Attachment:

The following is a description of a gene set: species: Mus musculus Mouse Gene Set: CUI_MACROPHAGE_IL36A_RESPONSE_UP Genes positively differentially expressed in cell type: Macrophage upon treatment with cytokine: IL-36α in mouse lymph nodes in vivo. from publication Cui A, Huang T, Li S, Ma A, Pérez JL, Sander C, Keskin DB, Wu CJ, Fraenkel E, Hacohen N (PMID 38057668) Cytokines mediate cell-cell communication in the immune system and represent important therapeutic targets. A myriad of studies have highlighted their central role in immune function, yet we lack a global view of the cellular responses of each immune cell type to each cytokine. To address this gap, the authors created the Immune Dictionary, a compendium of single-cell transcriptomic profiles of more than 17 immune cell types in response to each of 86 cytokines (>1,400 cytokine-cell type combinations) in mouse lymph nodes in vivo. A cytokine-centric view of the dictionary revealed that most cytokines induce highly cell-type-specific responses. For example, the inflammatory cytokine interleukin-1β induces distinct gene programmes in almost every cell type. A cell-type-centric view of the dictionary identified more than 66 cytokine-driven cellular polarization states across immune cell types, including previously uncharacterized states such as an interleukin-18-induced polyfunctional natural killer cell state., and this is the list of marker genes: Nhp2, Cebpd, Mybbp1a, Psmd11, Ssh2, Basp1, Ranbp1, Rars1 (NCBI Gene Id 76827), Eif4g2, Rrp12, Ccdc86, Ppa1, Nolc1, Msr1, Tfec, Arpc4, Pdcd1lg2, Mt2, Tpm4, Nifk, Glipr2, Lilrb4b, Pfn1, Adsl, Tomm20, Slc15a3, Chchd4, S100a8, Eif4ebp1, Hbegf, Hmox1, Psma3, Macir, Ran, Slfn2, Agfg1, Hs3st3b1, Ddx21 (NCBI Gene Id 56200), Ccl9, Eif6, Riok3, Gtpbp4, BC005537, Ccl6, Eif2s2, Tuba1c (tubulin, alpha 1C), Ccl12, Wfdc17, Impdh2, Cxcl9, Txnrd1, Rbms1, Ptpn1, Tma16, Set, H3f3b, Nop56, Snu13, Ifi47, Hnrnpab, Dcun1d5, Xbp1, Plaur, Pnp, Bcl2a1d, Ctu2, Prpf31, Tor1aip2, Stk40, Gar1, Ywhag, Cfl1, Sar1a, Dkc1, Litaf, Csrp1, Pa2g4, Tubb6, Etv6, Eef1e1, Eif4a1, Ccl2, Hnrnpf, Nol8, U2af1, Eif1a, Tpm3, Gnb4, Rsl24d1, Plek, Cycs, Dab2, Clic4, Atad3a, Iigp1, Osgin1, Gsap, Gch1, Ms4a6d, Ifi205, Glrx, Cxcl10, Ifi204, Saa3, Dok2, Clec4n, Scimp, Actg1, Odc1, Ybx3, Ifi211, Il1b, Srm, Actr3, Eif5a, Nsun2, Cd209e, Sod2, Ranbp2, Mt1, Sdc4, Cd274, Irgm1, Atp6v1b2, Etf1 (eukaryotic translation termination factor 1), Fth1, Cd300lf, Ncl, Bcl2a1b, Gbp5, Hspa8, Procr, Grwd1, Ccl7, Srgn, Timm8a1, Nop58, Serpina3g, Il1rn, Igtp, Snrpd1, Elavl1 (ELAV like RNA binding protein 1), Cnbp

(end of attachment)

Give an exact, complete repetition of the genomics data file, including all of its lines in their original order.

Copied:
The following is a description of a gene set: species: Mus musculus Mouse Gene Set: CUI_MACROPHAGE_IL36A_RESPONSE_UP Genes positively differentially expressed in cell type: Macrophage upon treatment with cytokine: IL-36α in mouse lymph nodes in vivo. from publication Cui A, Huang T, Li S, Ma A, Pérez JL, Sander C, Keskin DB, Wu CJ, Fraenkel E, Hacohen N (PMID 38057668) Cytokines mediate cell-cell communication in the immune system and represent important therapeutic targets. A myriad of studies have highlighted their central role in immune function, yet we lack a global view of the cellular responses of each immune cell type to each cytokine. To address this gap, the authors created the Immune Dictionary, a compendium of single-cell transcriptomic profiles of more than 17 immune cell types in response to each of 86 cytokines (>1,400 cytokine-cell type combinations) in mouse lymph nodes in vivo. A cytokine-centric view of the dictionary revealed that most cytokines induce highly cell-type-specific responses. For example, the inflammatory cytokine interleukin-1β induces distinct gene programmes in almost every cell type. A cell-type-centric view of the dictionary identified more than 66 cytokine-driven cellular polarization states across immune cell types, including previously uncharacterized states such as an interleukin-18-induced polyfunctional natural killer cell state., and this is the list of marker genes: Nhp2, Cebpd, Mybbp1a, Psmd11, Ssh2, Basp1, Ranbp1, Rars1 (NCBI Gene Id 76827), Eif4g2, Rrp12, Ccdc86, Ppa1, Nolc1, Msr1, Tfec, Arpc4, Pdcd1lg2, Mt2, Tpm4, Nifk, Glipr2, Lilrb4b, Pfn1, Adsl, Tomm20, Slc15a3, Chchd4, S100a8, Eif4ebp1, Hbegf, Hmox1, Psma3, Macir, Ran, Slfn2, Agfg1, Hs3st3b1, Ddx21 (NCBI Gene Id 56200), Ccl9, Eif6, Riok3, Gtpbp4, BC005537, Ccl6, Eif2s2, Tuba1c (tubulin, alpha 1C), Ccl12, Wfdc17, Impdh2, Cxcl9, Txnrd1, Rbms1, Ptpn1, Tma16, Set, H3f3b, Nop56, Snu13, Ifi47, Hnrnpab, Dcun1d5, Xbp1, Plaur, Pnp, Bcl2a1d, Ctu2, Prpf31, Tor1aip2, Stk40, Gar1, Ywhag, Cfl1, Sar1a, Dkc1, Litaf, Csrp1, Pa2g4, Tubb6, Etv6, Eef1e1, Eif4a1, Ccl2, Hnrnpf, Nol8, U2af1, Eif1a, Tpm3, Gnb4, Rsl24d1, Plek, Cycs, Dab2, Clic4, Atad3a, Iigp1, Osgin1, Gsap, Gch1, Ms4a6d, Ifi205, Glrx, Cxcl10, Ifi204, Saa3, Dok2, Clec4n, Scimp, Actg1, Odc1, Ybx3, Ifi211, Il1b, Srm, Actr3, Eif5a, Nsun2, Cd209e, Sod2, Ranbp2, Mt1, Sdc4, Cd274, Irgm1, Atp6v1b2, Etf1 (eukaryotic translation termination factor 1), Fth1, Cd300lf, Ncl, Bcl2a1b, Gbp5, Hspa8, Procr, Grwd1, Ccl7, Srgn, Timm8a1, Nop58, Serpina3g, Il1rn, Igtp, Snrpd1, Elavl1 (ELAV like RNA binding protein 1), Cnbp